The coronavirus pandemic has posed many challenges to the world but some have managed to turn these challenges into opportunities.
When E-commerce and digital marketing expert, Suqrat Ahmed Farooqi, 56, lost his job, he switched gears and devoted his time and energy to his hobby.
He found a way to teach martial arts and breathing exercises to citizens online. The nerves of many young and elderly citizens were relaxed during the coronavirus-mandated lockdowns through Suqrat’s classes.
On fresh turf, Suqrat had worked at an event management company for over 11 years.
But the company terminated 70 per cent of its staff members after public gatherings were restricted during the first wave of coronavirus. Among those who let go was Suqrat.
Before the pandemic hit, he had been providing martial arts training at a club, Prince Martial Arts Academy, but during the lockdown five months of fees from students was also suspended.
He managed to switch the classes online but not all of his students could afford the monthly fee and he continued providing classes without charge.
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The first three months of unemployment passed smoothly for Suqrat, who had some savings. He could even manage to take out charity, he says.
However, soon his finances could afford unemployment no longer and he strived to find gainful employment.
Armed with digital marketing experience, Suqrat tried his hands at search engine optimisation and managed to find international clients.
Soon he was able to make steady earrings and could continue his work as a martial arts trainer. “I had to sell my assets off during these tough times but I didn’t cease providing training club services,” said Suqrat, who feels his students’ enthusiasm more than compensates for the loss of his car.
A healthy exertion Around 700 people, including children, youngsters and the elderly participated in the training offered by Suqrat during his online classes.
Some of his students benefited from the breathing exercises he taught by improving their health - they were able to manage high blood pressure, mental stress and other issues better.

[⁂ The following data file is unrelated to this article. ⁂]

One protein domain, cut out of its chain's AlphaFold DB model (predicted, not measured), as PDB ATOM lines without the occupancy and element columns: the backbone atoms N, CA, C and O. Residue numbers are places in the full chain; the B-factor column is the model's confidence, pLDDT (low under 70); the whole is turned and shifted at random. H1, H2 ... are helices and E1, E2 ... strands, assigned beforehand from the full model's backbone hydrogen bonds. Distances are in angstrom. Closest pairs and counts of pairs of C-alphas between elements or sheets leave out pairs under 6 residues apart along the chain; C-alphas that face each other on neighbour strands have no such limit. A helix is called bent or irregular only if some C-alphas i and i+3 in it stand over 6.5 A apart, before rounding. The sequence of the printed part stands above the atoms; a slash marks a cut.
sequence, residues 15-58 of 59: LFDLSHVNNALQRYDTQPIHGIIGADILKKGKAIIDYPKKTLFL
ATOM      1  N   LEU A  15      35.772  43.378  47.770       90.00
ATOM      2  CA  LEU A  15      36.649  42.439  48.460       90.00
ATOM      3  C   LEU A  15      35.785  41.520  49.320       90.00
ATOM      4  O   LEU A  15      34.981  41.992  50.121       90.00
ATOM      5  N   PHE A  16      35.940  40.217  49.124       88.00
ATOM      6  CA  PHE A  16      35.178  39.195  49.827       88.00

Suqrat claims that the classes also strengthened their respiratory system and as far as he knows none of his students felt the symptoms of the virus.
The closure of public parks and sports complexes had already worried Suqrat for they deprived people of physical activities, which are necessary for a healthy lifestyle, he says.
He says that people want their children to engage in martial arts and other physical activities and sports and step away from mobile phones and gadgets.
He adds that most of the children who joined the Prince Martial Arts Academy had become lazy and dull, both physically and mentally.
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Suqrat upholds that any physical activity or sport helps people improve their mental performance and skills because it improves reflexes.
He himself was inspired by Bruce Lee to learn the martial arts. He learned judo, karate and taekwondo and gained expertise in defence techniques like nunchaku, swordsmanship and stick-fighting and has trained in unarmed combat for the past 20 years.
Moreover, according to Suqrat, unarmed combat skills are specially taught to the armed forces around the globe.
Suqrat claims to have trained many of the Pakistan Rangers personnel in unarmed combat. This story is part of a weekly series that seeks to bring to light the unsung heroes of Karachi - the hawkers, traders, doctors, teachers, engineers, lawyers and daily-wage labourers.
It is they who make Karachi the city of lights.